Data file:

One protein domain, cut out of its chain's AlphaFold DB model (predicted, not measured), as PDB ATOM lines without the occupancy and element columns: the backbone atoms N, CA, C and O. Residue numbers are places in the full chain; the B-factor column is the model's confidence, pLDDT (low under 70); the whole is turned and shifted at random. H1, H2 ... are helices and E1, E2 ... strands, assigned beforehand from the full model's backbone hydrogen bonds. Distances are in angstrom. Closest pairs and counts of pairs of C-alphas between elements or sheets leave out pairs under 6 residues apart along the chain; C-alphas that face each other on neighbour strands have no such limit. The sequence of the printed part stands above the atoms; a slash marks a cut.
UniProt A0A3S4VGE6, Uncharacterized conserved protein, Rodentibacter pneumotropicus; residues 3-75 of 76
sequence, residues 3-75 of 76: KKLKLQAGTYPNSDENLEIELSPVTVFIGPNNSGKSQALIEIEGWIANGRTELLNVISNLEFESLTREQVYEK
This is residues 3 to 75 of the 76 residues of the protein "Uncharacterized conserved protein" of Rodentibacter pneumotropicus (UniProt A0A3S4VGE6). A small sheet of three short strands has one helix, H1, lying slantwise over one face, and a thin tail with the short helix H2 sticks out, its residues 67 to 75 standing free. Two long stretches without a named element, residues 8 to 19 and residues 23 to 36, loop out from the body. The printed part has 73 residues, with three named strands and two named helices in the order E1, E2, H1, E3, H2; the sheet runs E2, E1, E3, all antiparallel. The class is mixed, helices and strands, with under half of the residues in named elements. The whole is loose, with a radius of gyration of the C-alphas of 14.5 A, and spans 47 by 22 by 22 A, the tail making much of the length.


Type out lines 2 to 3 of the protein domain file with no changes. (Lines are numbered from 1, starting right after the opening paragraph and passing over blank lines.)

sequence, residues 3-75 of 76: KKLKLQAGTYPNSDENLEIELSPVTVFIGPNNSGKSQALIEIEGWIANGRTELLNVISNLEFESLTREQVYEK
This is residues 3 to 75 of the 76 residues of the protein "Uncharacterized conserved protein" of Rodentibacter pneumotropicus (UniProt A0A3S4VGE6). A small sheet of three short strands has one helix, H1, lying slantwise over one face, and a thin tail with the short helix H2 sticks out, its residues 67 to 75 standing free. Two long stretches without a named element, residues 8 to 19 and residues 23 to 36, loop out from the body. The printed part has 73 residues, with three named strands and two named helices in the order E1, E2, H1, E3, H2; the sheet runs E2, E1, E3, all antiparallel. The class is mixed, helices and strands, with under half of the residues in named elements. The whole is loose, with a radius of gyration of the C-alphas of 14.5 A, and spans 47 by 22 by 22 A, the tail making much of the length.